29 April 2008
The horrors of legal drugs
Chinatown in London

One of the things my library membership allows me to do is to read old editions of the Times online.  This is fantastic.  I especially like looking through articles from before the First World War.  Things were so different in those days.

One of the ways things were different was that drugs were legal.  Though that was about to change.  In 1912 the Hague Convention (strangely enough opposed by Germany, Austria and Turkey) committed the signatories to banning the opium trade.  This process was halted by the First World War but the leading states re-committed themselves to the ban in the Treaty of Versailles.

The really weird thing was the motivation.  It emphatically does not seem to have been worries about the dangers of opium to the civilian population.  At least, not in the West it wasn’t.  The whole concern seems to have been with China and the prevention of its use there.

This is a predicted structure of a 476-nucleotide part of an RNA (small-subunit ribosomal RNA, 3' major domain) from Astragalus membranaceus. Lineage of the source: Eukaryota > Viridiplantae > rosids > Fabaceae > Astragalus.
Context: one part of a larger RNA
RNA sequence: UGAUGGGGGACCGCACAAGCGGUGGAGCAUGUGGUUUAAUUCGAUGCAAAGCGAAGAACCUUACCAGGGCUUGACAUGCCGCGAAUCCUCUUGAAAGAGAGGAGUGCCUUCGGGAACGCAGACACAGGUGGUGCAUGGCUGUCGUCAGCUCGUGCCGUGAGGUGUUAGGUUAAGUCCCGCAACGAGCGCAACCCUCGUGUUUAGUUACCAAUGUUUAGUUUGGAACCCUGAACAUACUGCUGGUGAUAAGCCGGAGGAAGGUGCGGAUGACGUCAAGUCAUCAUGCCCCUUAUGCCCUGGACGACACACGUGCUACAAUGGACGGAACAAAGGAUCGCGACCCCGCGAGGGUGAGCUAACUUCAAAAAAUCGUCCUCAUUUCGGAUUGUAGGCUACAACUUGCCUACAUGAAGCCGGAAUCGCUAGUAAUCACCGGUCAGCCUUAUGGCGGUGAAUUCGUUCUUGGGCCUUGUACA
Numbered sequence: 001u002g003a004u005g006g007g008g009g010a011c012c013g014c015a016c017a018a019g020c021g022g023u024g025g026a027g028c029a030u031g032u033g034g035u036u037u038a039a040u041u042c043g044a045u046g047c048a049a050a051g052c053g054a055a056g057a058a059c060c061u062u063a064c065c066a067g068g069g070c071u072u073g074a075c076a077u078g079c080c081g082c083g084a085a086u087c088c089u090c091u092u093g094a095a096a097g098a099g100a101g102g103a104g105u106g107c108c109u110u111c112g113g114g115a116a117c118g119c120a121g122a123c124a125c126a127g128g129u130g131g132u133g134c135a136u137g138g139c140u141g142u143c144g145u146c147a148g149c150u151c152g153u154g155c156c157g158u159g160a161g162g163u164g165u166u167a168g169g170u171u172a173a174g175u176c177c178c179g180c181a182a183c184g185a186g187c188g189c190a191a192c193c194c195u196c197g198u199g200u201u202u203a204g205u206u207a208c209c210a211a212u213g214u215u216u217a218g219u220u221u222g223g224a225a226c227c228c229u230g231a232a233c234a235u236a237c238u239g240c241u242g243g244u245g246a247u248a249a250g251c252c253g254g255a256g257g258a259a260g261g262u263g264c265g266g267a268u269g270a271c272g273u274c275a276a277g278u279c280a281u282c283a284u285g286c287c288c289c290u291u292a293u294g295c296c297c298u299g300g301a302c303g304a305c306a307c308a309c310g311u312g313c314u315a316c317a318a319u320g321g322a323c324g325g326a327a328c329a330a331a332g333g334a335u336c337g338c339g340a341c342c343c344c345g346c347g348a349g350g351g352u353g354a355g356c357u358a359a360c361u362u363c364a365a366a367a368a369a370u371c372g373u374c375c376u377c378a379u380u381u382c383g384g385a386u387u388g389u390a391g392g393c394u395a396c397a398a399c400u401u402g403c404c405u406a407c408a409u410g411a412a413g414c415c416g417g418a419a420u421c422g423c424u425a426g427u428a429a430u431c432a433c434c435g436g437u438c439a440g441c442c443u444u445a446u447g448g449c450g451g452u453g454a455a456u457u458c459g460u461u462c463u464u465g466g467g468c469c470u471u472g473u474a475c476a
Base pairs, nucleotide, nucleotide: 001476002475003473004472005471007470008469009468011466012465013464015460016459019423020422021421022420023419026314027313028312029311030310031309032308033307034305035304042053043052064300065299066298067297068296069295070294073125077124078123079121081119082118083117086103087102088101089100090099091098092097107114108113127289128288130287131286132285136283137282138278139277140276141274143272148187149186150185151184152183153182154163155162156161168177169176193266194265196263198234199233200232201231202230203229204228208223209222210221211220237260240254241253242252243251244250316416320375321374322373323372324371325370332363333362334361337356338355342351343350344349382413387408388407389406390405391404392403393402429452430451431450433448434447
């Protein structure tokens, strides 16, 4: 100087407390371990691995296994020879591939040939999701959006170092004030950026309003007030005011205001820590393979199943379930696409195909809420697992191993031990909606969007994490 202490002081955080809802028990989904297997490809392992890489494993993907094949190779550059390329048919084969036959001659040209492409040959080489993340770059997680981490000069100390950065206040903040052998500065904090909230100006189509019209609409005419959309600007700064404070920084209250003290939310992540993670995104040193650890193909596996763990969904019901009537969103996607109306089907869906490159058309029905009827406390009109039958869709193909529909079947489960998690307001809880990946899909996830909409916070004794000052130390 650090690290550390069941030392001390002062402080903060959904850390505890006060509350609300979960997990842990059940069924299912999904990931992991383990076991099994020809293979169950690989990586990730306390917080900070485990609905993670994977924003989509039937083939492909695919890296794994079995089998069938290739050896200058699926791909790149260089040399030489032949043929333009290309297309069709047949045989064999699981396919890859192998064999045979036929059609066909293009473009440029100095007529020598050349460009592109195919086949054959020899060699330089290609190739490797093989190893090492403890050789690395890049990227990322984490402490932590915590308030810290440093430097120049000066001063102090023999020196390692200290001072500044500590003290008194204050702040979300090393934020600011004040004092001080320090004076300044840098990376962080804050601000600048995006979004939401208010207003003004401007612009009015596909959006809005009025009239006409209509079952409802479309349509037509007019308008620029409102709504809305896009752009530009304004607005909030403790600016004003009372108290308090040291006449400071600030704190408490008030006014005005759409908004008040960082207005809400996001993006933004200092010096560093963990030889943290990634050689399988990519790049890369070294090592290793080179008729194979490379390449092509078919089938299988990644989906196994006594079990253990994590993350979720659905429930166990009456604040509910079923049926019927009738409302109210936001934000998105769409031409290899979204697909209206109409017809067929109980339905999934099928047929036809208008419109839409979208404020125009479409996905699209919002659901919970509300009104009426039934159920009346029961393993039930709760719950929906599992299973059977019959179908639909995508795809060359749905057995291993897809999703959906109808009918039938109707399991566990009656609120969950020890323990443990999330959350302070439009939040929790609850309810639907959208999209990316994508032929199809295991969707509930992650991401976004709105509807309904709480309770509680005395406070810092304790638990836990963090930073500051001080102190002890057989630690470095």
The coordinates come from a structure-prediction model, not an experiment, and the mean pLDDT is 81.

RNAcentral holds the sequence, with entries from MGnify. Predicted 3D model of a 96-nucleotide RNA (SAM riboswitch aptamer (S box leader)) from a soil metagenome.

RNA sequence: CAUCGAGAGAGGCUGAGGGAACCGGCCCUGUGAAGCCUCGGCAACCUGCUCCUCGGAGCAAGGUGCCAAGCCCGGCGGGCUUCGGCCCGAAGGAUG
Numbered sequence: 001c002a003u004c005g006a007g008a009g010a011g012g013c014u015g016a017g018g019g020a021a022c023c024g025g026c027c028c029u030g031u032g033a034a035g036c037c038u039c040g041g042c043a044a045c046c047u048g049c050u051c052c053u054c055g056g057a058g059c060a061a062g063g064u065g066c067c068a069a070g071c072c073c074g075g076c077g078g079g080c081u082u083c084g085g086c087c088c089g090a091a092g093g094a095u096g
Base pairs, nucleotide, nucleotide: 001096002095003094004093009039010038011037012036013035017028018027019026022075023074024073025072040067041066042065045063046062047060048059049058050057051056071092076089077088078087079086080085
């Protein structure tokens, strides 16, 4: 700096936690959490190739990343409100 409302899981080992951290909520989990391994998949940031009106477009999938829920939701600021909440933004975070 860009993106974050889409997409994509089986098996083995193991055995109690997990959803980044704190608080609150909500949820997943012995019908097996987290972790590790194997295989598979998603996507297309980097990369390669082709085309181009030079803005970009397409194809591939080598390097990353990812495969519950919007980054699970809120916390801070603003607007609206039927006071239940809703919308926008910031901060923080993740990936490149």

This is a point underlined by this article from the 25 November 1913 edition of the Times in which the author tours the opium dens of Limehouse.

We may call these places “dens” for all that they are so clean and orderly and so little withdrawn from public gaze.  We may deplore the injurious physical effects which follow overuse of the drug however small the proportion of cases of definitely traceable injury may be either to the number of smokers or the Chinese population.

...all the “dens” in these two streets together will not furnish from one month’s end to another any such spectacle of “degradation” or rowdyism as may be seen nightly in almost any publichouse.

Not exactly a problem was it?

PermalinkFeedback (0)DrugsOld Times Cuttings


Commenting is not available in this channel entry.